Two outgoing Undergraduate Student Government officials presented a resolution Tuesday at the Senate meeting that aims to improve the compensation and benefits for custodians working at USC.
The USG Senate also voted unanimously in favor of approving the final USG hires for the 2018-19 academic year.
Outgoing director of external affairs Mai Mizuno explained that the custodian resolution aims to improve conditions for custodians at USC.
“First, we want to reduce the out-of-pocket cost that they have to pay monthly for their health care from 7 percent to 6 percent,” she said. “Secondly, [we want] to have a comparable wage increase to the wages of other workers downtown.”
Mizuno later explained that the resolution does not ask for a specific wage standard for custodians. It merely asks for wages comparable to those of other custodians working downtown who make $16.60 an hour, Mizuno said.
Before presenting the details of the resolution, Mizuno read testimonials of two custodians who work at USC. She did not say their names.
The first custodian testimonial came from a woman who has worked at USC for 11 years.
“We would like to urge students to use their voices to stand up for us and ask the administration to pressure its subcontractor, Aramark, to address our grievances,” she wrote. “For some time now we have felt undervalued, belittled and treated like we weren’t important.”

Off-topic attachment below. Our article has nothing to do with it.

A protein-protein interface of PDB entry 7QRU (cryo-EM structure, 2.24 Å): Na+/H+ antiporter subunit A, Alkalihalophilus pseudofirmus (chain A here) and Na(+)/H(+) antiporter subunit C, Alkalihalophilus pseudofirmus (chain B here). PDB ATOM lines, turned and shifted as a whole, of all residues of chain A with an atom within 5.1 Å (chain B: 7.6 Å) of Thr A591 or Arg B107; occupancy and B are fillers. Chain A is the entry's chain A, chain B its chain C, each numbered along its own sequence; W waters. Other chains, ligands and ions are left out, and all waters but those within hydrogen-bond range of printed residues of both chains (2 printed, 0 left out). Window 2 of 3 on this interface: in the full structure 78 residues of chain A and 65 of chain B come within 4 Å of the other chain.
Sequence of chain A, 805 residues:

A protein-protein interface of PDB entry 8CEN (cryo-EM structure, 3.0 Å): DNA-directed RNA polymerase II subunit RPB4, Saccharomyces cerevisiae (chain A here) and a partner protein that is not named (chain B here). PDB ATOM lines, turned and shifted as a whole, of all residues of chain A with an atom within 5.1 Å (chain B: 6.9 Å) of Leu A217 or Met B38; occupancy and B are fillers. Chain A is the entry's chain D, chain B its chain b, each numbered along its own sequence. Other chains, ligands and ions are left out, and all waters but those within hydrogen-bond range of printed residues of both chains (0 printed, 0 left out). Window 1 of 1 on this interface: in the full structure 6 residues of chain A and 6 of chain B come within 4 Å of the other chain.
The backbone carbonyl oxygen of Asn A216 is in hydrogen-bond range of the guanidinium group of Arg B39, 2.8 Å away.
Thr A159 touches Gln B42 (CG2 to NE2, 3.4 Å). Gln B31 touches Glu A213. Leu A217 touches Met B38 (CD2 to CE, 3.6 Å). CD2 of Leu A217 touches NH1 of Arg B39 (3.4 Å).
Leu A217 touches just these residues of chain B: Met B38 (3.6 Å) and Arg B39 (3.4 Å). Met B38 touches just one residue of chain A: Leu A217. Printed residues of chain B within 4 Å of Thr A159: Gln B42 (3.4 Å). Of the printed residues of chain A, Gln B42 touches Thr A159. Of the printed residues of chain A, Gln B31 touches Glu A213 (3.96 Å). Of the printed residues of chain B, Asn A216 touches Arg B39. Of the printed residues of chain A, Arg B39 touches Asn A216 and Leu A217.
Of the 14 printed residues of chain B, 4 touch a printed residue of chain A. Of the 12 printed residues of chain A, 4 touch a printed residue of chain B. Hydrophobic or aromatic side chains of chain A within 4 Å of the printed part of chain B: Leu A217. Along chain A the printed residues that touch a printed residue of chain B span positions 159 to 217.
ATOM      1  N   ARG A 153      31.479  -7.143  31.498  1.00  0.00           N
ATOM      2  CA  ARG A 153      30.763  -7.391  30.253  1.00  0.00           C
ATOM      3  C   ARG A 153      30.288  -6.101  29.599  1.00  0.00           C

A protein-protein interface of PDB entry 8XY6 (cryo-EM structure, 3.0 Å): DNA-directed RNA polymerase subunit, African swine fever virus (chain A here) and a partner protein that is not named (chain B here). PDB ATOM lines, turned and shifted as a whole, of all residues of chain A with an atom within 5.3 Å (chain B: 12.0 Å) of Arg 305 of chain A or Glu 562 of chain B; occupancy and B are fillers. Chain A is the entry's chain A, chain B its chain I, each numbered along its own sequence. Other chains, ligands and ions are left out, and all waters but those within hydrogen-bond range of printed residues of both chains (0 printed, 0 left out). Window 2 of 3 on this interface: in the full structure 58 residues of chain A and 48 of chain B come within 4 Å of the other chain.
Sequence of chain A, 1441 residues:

The second custodian testimonial came from a man who has worked at USC for 24 years.
“We have seen many of our coworkers become disabled as a result of our workload,” he said. “What we would like to ask all of you is to ask the University to hold the company, Aramark, to be more conscious of the workload that has caused illness, stress and increased work pressure on my coworkers.”
Mizuno also said that both the outgoing and incoming leadership of USG have supported for the resolution.
Senator Michaela Murphy delivered a message of solidarity with the entire community, explaining why she is sponsoring the resolution.
“I wish it went without saying that when we, as members of this community here at USC, say that we support fellow Trojans, we mean all Trojans here at USC,” she said. “But time and time again, we have seen that is not been the case, specifically with the treatment of the custodial staff here at USC.”
Incoming USG President Debbie Lee also presented a comprehensive USG budget proposal for the 2018-19 academic year. The total budget is roughly $2.07 million.
Part of the proposed budget is a subscription to The New York Times which would cost $8,000 and would provide 100 print copies to be distributed across campus on a daily basis. Some senators, however, raised concerns about how funding such an initiative would reduce the amount of funding that could be distributed to existing organizations that may need more funding.
The USG Senate will vote on the custodian resolution and the 2018-19 USG budget in next week’s Senate meeting.